1. When searching for an inspector, choose one independent of your real estate agent. Not saying your real estate agent would lead you astray, but some out there who are less than professional are more concerned about making the sell than they are about your best interests; therefore, they make suggest an inspector they’ve worked with over the years who can wrap up the sell quickly and fail to thoroughly inspect the home.
2. Ask how long it takes to inspect a home. If the inspector doesn’t plan on being there at least three hours (the time it takes to complete most inspection jobs), this could be a warning sign that certain areas of your home will go without inspection. A professional inspector won’t be afraid to take his or her time inspecting all areas of your home – including the roof.
3. We are not supposed to provide real estate advice. That decision is left up to you; however, pay close attention to the findings of the inspector. While we can’t encourage you to buy the home, what we find and the severity of the issues should be enough to help you determine whether you want to buy.
4. Ask to see a sample report before the inspection. This gives you an idea of what we will be looking for, if we take pictures, how we estimate repair costs, etc.
5. If you’re selling your home, make sure it’s clean beforehand. Yes, this is important for Open House showings, but the same applies to a home inspection. The home should be clutter free.
6. Brand new homes should also be inspected. So much can go wrong in the construction of a new home, such as leaks, faulty electrical work, poorly installed appliances, clogged pipes, etc.
7. Read the full inspection report. Don’t skim over it because you may miss a major issue. Take time to read the report in its entirety so you know what you’re facing.
8. Schedule an inspection before placing your home on the market. This could save you time as you will be able to have the repairs made before the home is listed, making the sell an easier, quicker process once it’s ready.
9. Ask questions, but not during the inspection. This is distracting. Also, don’t feel the need to follow the inspector around. Let us handle the job and we will meet up with you at the end to answer all questions and go over the results. Try to keep pets outside and consider getting a sitter for your children.
10. If you hide defects in the walls, there’s a chance they won’t be found. No one has X-ray vision and inspectors, while thorough, are sometimes limited in what they are able to find as far as what’s in the wall work. Be honest, especially if you know for certain there’s an issue that may not be easily spotted with the naked eye.
11. Refrain from DIY projects. According to many professionals, some of the worst homes that have been inspected belong to those who partake in DIY home improvement. Leave the work to the professionals.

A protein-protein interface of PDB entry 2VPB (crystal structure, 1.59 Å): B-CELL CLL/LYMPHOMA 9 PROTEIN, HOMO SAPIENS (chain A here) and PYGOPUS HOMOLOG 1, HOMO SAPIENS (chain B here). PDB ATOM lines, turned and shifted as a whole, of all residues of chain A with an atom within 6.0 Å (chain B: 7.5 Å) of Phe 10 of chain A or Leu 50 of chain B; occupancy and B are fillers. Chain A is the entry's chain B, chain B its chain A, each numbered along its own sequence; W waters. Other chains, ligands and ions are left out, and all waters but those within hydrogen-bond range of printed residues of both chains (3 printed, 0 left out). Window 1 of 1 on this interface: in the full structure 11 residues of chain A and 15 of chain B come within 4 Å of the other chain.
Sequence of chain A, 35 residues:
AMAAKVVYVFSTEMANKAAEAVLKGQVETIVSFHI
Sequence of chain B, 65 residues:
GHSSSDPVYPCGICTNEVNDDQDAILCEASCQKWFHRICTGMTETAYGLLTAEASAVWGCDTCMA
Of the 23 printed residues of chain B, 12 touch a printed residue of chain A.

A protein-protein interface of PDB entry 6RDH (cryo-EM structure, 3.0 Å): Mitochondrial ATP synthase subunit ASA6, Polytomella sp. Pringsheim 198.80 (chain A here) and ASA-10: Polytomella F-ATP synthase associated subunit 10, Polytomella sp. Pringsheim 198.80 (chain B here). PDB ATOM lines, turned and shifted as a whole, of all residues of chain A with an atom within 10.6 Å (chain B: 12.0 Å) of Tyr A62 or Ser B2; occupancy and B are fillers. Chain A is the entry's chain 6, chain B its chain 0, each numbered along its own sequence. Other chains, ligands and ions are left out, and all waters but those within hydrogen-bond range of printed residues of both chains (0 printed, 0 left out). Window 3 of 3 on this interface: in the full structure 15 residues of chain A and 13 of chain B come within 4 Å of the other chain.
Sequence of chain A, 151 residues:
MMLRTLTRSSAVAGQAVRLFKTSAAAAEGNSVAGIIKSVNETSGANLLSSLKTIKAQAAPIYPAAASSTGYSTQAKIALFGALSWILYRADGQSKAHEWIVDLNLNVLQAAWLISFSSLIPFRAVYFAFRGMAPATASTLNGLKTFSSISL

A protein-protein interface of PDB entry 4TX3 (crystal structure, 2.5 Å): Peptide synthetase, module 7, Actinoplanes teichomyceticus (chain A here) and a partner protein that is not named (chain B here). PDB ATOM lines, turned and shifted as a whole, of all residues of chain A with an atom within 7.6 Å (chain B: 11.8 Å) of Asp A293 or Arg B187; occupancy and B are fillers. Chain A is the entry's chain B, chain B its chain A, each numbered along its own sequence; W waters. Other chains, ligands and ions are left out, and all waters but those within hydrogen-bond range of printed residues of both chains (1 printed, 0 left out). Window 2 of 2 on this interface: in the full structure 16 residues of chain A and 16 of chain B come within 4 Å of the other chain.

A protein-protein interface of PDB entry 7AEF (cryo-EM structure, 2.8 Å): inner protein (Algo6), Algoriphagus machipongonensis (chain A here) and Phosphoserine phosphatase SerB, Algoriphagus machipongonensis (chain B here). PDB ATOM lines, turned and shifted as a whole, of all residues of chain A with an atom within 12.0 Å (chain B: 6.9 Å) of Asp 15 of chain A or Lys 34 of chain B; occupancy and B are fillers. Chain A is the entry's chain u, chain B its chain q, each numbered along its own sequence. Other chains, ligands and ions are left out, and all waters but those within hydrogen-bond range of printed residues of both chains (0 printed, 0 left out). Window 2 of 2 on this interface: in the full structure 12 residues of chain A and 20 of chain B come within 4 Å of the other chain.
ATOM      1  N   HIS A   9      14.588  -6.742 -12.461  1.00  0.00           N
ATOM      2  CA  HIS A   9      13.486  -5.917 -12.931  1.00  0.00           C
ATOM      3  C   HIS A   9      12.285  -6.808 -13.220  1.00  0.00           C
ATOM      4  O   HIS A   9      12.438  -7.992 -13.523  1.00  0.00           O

12. Two issues guaranteed to stop the selling process are with the roof and foundation. Have a professional inspect them before listing.
13. We inspect more than just homes. Inspectors also look at apartments, condos, and co-ops. You will be living there, after all, and deserve to live in a safe abode.
14. If you’re buying, be present for the inspection. Buyers should be present so inspectors can physically show them what was found and how to address the issue. They can also share how to change your furnace filter, where to find your plumbing trap, how to shut off your water valve, etc.
15. Don’t leave any rooms/areas locked. Inspectors need complete access to all areas of the home, including the garage. If you don’t want to leave it open until the inspector arrives, hide the keys in a secret place they know of so they can get in.
16. Be cautious with house flippers. If you’re buying a house that’s been flipped, there’s a chance more problems than expected will be found. This is due to many unprofessional house flippers choosing to cover up major problems in order to make a quick sell.
17. Don’t be afraid to do your own inspection. As long as it’s safe and reasonable, of course. This may include checking light fixtures to make sure they have working bulbs, testing electrical outlets, repairing holes and cracks in the drywall, cleaning your carpets and air ducts, testing your smoke detector, servicing your HVAC system, etc.
18. When building a house, schedule an inspection as soon as the drywall is up. This way, the inspector can look at the “anatomy” of the home, the plumbing, and the electrical work.
19. Don’t assume the seller will pay for the repairs or lower the selling price. Some may not wish to be bothered with this, so it is up to you whether you want to buy a home depending on the cost of and amount of repairs.
20. If you’re a seller, make other plans during the inspection. This is advised as some sellers may feel the need to try and persuade inspectors to overlook certain issues. Just as having a buyer follow us around is distracting, so is the same with a seller. Stand back and let us do our job. Once it is completed, we will meet with you about what was found.